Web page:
The thing I've come to realize about poets, as opposed to novelists or other types of writers, is that they don't expect to make a living from their poetry alone, even if it gets published widely. It seems to me that this detachment of art from commerce might be to poetry's benefit, as there is presumably less temptation for a poet to "sell out" in pursuit of a lucrative contract, dumbing down or otherwise editing their work to appeal to the widest possible audience (as it's been suggested I do by various agents and editors in the course of my career as a children's author - my resistance to this idea is possibly the reason why I am not more widely published as a children's author, and why I can identify with poets!).
I remember attending a poetry festival some years ago where, after the poet Selima Hill had read from her latest collection, a member of the audience asked what she did for money. With a wry smile, Selima said she did what most other people did - got a day job. Indeed, if you follow the link to Selima Hill's page, you'll find this quote by Rob Long that sums up the whole writerly dilemma: "Being a writer is a bit like being a shepherd: it's quaint, people envy the solitude, but everyone knows the real money is in synthetic fibers." - Rob Long, Conversations with My Agent.
I know if I write a poem, it's usually in response to some emotional event, either in the world or in my own private life. I have written 150,000 word novels and sprawling fantasy trilogies, but when emotions run deep and dark, sometimes only a poem will do. The container may be small, but this very smallness appears to give the words contained within a magical power.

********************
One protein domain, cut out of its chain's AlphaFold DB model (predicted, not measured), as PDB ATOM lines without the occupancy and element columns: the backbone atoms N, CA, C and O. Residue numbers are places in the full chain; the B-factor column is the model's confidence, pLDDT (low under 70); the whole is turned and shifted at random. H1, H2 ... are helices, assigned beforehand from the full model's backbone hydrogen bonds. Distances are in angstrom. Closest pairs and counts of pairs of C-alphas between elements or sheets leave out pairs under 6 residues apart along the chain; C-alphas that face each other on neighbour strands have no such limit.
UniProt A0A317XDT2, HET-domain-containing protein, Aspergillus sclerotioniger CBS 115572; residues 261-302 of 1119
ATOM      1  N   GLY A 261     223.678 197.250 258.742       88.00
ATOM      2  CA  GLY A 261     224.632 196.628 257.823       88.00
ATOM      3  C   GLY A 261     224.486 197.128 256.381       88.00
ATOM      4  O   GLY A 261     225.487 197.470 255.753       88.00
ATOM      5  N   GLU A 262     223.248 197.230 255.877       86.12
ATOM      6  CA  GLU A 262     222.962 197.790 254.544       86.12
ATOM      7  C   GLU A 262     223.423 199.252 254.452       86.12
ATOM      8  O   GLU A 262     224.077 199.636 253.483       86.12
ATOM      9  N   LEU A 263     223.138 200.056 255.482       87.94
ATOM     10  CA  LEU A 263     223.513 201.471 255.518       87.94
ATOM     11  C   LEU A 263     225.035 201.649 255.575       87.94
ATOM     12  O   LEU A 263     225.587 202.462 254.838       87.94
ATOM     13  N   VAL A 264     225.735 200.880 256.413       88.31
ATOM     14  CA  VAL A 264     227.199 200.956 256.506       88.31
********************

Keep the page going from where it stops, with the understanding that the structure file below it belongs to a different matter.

|modern Morin Khur|
(Mizu basyo at Japanese Wikipedia, CC BY-SA 3.0)
One of my favourite poems is Paul Muldoon's Medley for Morin Khur, which I came across as poem of the week in The Guardian just as I was wondering how to tackle the spiritual aspect of my novel 'Bone Music', and which seems to encompass the UNESCO World Poetry Day ethos. On the surface, it's a poem about the traditional Mongolian horse-head violin, but underneath of course it is so much more:
Medley for Morin Khur by Paul Muldoon.
If you want to read more of Paul's work, this poem also appears in his 2006 collection Horse Latitudes
As a child I was given a copy of The Golden Treasury of Poetry selected by Louis Untermeyer which still sits on my shelf, long after I donated all my childhood fiction to charity shops. Children's poems are often playful or educational or both. Here's one that obviously must have appealed to the fledgling fantasy author in me, though a little bit of punctuation applied in the middle of each line makes the impossible possible.
I saw a peacock with a fiery tail
I saw a blazing comet drop down hail
I saw a cloud wrapped with ivy round
I saw an oak creep along the ground
I saw a pismere swallow up a whale
I saw the sea brim full of ale
I saw a Venice glass five fathoms deep
I saw a well full of men's tears that weep
I saw red eyes all of a flaming fire
I saw a house bigger than the moon and higher
I saw the sun at twelve o'clock at night
I saw the man who saw this wondrous sight.
Bonus point if you have a 10-year-old who knows what a pismere is!
There are so many brilliant poems out there to explore, and more being written every day. No doubt there will be an event near you to celebrate Word Poetry Day, but if you can't find one or are curious to know how poets (and other writers) work, you might enjoy this podcast published weekly by the Royal Literary Fund and available free on iTunes.
|Writers Aloud podcast|
Katherine Roberts writes fantasy and historical fiction for young readers. Her young adult novel Bone Music about the young Genghis Khan, featuring a legendary version of the morin khur, is published on 5th April by Greystones Press and available for preorder now.